Sep 4, 2022

When Our Eyes Move During REM Sleep, We’re Gazing at Things in the Dream World

Posted by in categories: biotech/medical, neuroscience

When our eyes move during REM sleep, we’re looking at things in the dream world our brains have created, according to a new study by researchers at the University of California, San Francisco (UCSF). The findings shed light not only on how we dream, but also on how our imaginations work.

REM sleep, which is named for the rapid eye movements associated with it, has been known since the 1950s to be the phase of sleep when dreams occur. But the purpose of the eye movements has remained a matter of much mystery and debate.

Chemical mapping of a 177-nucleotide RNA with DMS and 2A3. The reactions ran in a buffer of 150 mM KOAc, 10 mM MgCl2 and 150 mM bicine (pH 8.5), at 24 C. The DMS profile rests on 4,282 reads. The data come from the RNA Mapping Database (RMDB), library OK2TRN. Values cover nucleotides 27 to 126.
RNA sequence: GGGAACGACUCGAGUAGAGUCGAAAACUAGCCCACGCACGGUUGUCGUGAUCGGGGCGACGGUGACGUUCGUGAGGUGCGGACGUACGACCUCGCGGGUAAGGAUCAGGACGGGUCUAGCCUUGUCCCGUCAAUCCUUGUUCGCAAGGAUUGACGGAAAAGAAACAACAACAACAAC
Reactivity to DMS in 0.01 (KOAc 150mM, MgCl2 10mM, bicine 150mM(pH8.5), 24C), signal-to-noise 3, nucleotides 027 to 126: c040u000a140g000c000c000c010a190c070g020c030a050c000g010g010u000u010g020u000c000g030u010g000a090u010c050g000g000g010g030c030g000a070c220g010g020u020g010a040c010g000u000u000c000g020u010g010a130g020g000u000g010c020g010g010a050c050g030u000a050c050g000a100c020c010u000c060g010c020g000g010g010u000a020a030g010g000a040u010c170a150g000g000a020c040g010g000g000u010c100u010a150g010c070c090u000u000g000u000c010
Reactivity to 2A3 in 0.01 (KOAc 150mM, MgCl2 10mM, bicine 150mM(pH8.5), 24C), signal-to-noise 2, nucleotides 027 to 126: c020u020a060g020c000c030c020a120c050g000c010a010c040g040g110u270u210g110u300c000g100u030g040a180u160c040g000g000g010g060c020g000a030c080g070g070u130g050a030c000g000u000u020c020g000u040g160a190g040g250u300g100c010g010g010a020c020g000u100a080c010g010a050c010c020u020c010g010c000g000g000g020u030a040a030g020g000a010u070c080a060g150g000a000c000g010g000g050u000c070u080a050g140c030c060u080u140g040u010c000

REM sleep first occurs about 90 minutes after falling asleep. Your eyes rapidly move from side to side behind closed eyelids. Mixed frequency brain wave activity becomes closer to that seen in wakefulness. Your breathing becomes faster and irregular, and your heart rate and blood pressure increase to near waking levels. Although some can also occur in non-REM sleep, most of your dreaming occurs during REM sleep. Your arm and leg muscles become temporarily paralyzed, which prevents you from acting out your dreams. You sleep less of your time in REM sleep as you age.

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